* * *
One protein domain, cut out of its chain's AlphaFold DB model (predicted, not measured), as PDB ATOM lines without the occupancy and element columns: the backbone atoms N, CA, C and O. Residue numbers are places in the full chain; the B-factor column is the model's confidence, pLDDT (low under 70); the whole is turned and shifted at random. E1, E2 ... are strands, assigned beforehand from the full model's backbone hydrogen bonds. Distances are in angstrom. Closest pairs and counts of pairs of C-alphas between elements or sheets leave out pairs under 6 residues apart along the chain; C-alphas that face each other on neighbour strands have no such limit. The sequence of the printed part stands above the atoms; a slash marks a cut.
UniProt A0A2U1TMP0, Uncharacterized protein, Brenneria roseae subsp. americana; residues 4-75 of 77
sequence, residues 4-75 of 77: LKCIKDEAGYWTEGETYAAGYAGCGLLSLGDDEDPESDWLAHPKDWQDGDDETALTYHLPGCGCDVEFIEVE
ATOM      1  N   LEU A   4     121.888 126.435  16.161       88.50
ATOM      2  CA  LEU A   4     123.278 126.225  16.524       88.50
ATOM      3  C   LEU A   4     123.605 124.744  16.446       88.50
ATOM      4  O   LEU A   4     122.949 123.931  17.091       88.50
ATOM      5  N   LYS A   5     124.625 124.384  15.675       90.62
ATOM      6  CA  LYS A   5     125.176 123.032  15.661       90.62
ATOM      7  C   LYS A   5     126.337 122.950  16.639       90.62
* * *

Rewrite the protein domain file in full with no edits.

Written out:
One protein domain, cut out of its chain's AlphaFold DB model (predicted, not measured), as PDB ATOM lines without the occupancy and element columns: the backbone atoms N, CA, C and O. Residue numbers are places in the full chain; the B-factor column is the model's confidence, pLDDT (low under 70); the whole is turned and shifted at random. E1, E2 ... are strands, assigned beforehand from the full model's backbone hydrogen bonds. Distances are in angstrom. Closest pairs and counts of pairs of C-alphas between elements or sheets leave out pairs under 6 residues apart along the chain; C-alphas that face each other on neighbour strands have no such limit. The sequence of the printed part stands above the atoms; a slash marks a cut.
UniProt A0A2U1TMP0, Uncharacterized protein, Brenneria roseae subsp. americana; residues 4-75 of 77
sequence, residues 4-75 of 77: LKCIKDEAGYWTEGETYAAGYAGCGLLSLGDDEDPESDWLAHPKDWQDGDDETALTYHLPGCGCDVEFIEVE
ATOM      1  N   LEU A   4     121.888 126.435  16.161       88.50
ATOM      2  CA  LEU A   4     123.278 126.225  16.524       88.50
ATOM      3  C   LEU A   4     123.605 124.744  16.446       88.50
ATOM      4  O   LEU A   4     122.949 123.931  17.091       88.50
ATOM      5  N   LYS A   5     124.625 124.384  15.675       90.62
ATOM      6  CA  LYS A   5     125.176 123.032  15.661       90.62
ATOM      7  C   LYS A   5     126.337 122.950  16.639       90.62